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How These Three Distributors Are Innovating In the Latin Music Space

Ingrooves, ADA and The Orchard are offering top Latin artists serious investment — and unconventional deals.

Today’s music distributors do far more than just that: Most also offer a suite of services, from marketing to synch licensing, through flexible contracts that allow artists to own their masters. That’s increasingly attractive to independent-minded acts in the Latin market, where these three companies — which are owned by and work in tandem with major-label groups — are driving hits for its biggest and fastest-rising stars.

The Orchard: Founded in 1997 and acquired by Sony Music Entertainment in 2015, The Orchard was not only among the first digital distributors but also arguably the first to seriously invest in the Latin space. That began when it struck a deal with Argentine label EPSA Music in 2003, which brought label head Laura Tesoriero — now The Orchard’s vp Latin America — into the fold. “We bided our time, quietly got deals in place and brought those deals everywhere we could,” says CEO Brad Navin.

Today, the company controls 22.8% of the total Latin market share, according to Nielsen Music/MRC Data, with arrangements ranging from large-scale label partnerships (Walter Kolm’s WK Records, Seitrack, Dale Play Records) to joint deals with Sony Music Latin for superstars like Ozuna and Anuel AA; this year, it also struck a global services deal with Brazilian YouTube titan Konrad Dantas (aka KondZilla). “We’re working to help drive what [partners are] doing locally and translate it internationally,” says COO Colleen Theis.


Ingrooves Music Group: When Daddy Yankee partnered with Universal Music Group in September, his deal included global distribution through Ingrooves, which was founded in 2002 and has been wholly owned by UMG since February 2019. Ingrooves’ role in that deal is “validation of how far we’ve come” in the Latin space, says CEO Bob Roback, and the company, which now controls 4.96% of the Latin market, is widening its footprint.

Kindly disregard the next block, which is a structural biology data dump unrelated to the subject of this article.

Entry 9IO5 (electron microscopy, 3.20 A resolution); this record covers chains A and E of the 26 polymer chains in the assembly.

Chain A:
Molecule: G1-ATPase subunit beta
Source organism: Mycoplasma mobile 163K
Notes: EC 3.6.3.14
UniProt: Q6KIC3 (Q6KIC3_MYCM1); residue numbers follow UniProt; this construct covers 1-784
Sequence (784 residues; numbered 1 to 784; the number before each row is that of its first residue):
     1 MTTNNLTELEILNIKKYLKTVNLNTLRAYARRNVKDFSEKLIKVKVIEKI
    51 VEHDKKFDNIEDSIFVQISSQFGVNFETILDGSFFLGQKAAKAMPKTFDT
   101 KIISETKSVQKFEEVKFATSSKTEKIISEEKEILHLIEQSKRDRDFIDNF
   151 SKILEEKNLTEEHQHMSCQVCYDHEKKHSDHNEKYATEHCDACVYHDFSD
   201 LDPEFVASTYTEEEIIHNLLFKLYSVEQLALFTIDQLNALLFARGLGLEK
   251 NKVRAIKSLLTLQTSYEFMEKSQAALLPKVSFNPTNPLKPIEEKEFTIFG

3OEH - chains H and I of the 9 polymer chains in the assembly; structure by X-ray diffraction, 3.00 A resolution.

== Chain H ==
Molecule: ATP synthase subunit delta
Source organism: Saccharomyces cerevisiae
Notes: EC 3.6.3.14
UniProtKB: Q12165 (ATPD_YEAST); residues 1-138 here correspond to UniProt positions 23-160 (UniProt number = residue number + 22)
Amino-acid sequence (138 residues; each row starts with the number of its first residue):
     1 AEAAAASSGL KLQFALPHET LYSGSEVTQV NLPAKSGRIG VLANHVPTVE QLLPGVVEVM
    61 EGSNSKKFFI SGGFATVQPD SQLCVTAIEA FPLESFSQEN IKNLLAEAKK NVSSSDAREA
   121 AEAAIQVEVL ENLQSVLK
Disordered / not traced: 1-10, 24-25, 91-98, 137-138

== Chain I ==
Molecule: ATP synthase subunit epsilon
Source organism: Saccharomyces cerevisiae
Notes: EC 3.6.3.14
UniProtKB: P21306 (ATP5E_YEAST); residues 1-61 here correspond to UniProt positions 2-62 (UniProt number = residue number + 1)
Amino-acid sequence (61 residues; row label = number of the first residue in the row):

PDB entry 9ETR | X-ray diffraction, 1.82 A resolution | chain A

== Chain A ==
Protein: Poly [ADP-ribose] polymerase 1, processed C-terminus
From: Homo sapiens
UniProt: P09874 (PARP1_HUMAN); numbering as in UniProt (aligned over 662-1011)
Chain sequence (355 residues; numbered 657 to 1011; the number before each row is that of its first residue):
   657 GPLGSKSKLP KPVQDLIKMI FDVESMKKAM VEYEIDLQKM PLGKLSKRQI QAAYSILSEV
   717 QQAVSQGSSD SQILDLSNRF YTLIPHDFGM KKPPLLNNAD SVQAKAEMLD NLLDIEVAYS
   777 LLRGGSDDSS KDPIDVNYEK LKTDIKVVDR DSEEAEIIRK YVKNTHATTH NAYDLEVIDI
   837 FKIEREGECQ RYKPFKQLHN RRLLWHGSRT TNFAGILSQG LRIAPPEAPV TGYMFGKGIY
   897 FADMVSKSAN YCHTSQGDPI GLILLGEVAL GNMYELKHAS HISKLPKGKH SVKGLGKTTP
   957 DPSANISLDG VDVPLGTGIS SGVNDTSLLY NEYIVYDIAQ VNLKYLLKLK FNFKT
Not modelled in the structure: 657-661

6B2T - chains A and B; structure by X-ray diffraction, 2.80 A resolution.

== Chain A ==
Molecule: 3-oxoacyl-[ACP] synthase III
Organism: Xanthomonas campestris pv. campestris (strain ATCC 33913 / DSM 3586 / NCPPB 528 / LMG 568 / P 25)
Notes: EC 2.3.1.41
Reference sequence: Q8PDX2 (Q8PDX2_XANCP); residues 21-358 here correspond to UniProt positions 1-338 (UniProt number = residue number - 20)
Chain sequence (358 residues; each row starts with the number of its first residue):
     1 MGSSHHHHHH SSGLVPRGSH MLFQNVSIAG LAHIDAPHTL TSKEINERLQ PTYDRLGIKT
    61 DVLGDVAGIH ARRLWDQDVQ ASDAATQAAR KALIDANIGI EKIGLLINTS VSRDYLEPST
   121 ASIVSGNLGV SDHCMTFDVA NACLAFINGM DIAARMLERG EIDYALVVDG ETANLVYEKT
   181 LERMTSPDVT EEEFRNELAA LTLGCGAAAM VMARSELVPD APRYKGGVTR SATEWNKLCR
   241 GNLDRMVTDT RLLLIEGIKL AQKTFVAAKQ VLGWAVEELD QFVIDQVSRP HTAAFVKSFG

Since teaming up with regional Mexican heavyweight DEL Records in 2010, Ingrooves has partnered with the likes of Pitbull’s Mr. 305, Farruko’s Carbon Fiber, Brazilian label GR6 and indies Star Island and Rich Music. Deals give artists access to Ingrooves’ patented artificial intelligence-based data insights platform, which helps them target the most engaged listeners. From there, artists choose from a range of services: Ingrooves manages relationships with digital service providers and offers marketing advice for Star Island trap star Lunay, while Roback says the company is connecting Rich Music’s Sech (of smash “Otro Trago”) with artists for potential collaborations.

ADA Latin: Warner Music Group’s Alternative Distribution Alliance Worldwide launched a Latin division in July, headed by managing director Juan Paz, the former digital marketing lead for Sony Music U.S. Latin and ex-manager to Bomba Estéreo and Monsieur Periné. “It’s crazy that this is all happening through the pandemic, but it just shows [ADA’s] commitment” to the Latin market, says Paz, who is based in Miami. Already he has hired teams in multiple Latin markets.

Next up: signing “a strong label partner or a few artists” in each territory. ADA Latin will offer the same services as its parent company, which, in addition to global distribution, include digital marketing, product management, radio promotion and synch licensing. It will also work closely with ADA Worldwide and WMG so that, says Paz, “if we see something popping, we will be in the position to make it global.”

This article originally appeared in the Oct. 17, 2020, issue of Billboard.